Let’s talk about racism in Australia. Racism, simply put, is where an historically oppressed group (or individual from such a group) is treated differently on the basis of their race. (I don’t really have the space here to explain why ‘reverse racism’ doesn’t exist – for a humorous explanation take a look at Aamer Rahman’s stand-up piece on the topic.)
Applying this very basic definition of racism, it becomes easy to pick out instances of race discrimination in Australia. At the group level, racism is apparent in the fact that Aboriginal people are incarcerated at 13 times the rate of non-Indigenous people. As Tim Dick points out in the Sydney Morning Herald, this means that “at any one time, over 2 per cent of the Indigenous population is locked up.” The fact that this one group is so disproportionately affected by incarceration indicates a systemic problem with race.
At the individual level, an obvious example of racism is the bashing of Nassir Bare by police. During the assault, it is alleged that one of the police said: “You black people think you can come to this country and steal cars. We give you a second chance and you come and steal cars.”
A less obvious example of racism is the booing of Adam Goodes every time he touches the ball in a game (which, appallingly, was going on for almost two years). This example is less obvious because, as certain media commentators have pointed out, Goodes is the only one of 71 Aboriginal professional AFL players to be consistently booed. Said media commentators claim that this is proof positive that Goodes is not targeted solely because of the colour of his skin. They are partially correct – Goodes is not being booed primarily on the basis of his Aboriginality, but rather because he called out a 13-year-old spectator for a racist remark (a move which some people thought was unfair). However, the booing of Goodes is nonetheless racist behaviour. If a person from an historically oppressed minority takes a stand against racism, and is subsequently discriminated against because they took a stand, that simply means that they are twice a victim of racism.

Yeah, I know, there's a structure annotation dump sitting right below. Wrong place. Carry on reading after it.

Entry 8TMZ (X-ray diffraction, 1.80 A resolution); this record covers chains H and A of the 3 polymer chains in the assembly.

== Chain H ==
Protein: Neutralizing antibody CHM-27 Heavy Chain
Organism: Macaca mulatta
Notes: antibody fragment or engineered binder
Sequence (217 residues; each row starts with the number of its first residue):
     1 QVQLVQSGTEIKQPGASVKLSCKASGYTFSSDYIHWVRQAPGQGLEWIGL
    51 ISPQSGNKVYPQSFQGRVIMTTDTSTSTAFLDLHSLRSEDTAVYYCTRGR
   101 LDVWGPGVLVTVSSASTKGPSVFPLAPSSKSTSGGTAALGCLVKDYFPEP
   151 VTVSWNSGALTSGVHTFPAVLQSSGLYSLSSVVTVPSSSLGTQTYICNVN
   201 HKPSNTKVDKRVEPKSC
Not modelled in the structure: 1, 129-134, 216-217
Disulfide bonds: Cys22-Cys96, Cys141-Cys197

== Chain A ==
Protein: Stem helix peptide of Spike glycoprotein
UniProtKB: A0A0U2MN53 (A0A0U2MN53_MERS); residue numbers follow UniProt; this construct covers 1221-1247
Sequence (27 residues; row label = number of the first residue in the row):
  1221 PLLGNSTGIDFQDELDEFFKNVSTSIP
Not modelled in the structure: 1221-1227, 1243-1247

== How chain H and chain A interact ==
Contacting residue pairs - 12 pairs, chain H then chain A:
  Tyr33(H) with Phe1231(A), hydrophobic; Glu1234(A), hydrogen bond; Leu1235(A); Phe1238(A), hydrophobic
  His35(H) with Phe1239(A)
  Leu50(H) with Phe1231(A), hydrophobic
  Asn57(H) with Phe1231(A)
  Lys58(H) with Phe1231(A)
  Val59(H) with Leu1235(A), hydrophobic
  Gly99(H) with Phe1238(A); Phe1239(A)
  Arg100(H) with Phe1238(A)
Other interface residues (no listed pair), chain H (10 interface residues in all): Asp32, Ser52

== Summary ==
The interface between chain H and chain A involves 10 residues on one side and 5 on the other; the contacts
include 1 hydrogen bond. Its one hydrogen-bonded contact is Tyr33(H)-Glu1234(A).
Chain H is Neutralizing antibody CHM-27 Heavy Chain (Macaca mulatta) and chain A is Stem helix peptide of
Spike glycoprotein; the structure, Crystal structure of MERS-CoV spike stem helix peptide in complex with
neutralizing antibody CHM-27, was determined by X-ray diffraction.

From these three examples, it is clear that racism is alive here in Australia. But if racism is so obviously wrong, why does it still exist?
The problem begins and ends with a dogmatic denial that racist behaviour is actually racist. It is this kind of evasiveness that is apparent in extremely thin post-hoc excuses to explain away racist behaviour; excuses such as “He was beaten up because he was antagonising police” or “We boo Goodes because he stages for free kicks”. Paul Sheehan’s recent comment piece argues against bringing “blanket accusations of racism” into the debate – however, if racism is what is occurring, it needs to be called out for what it is. A self-insulating knee-jerk denial that racism exists in Australia prematurely precludes the nation from examining its own conduct. There is no way that racism in Australia (in any its forms, on a group scale or at an individual level) will be confronted unless it is first acknowledged.
This is not a particularly light topic, so for a bit of comic relief read The Shovel’s article: “We’re Not Racist” Say Fans Who Only Boo Black Player.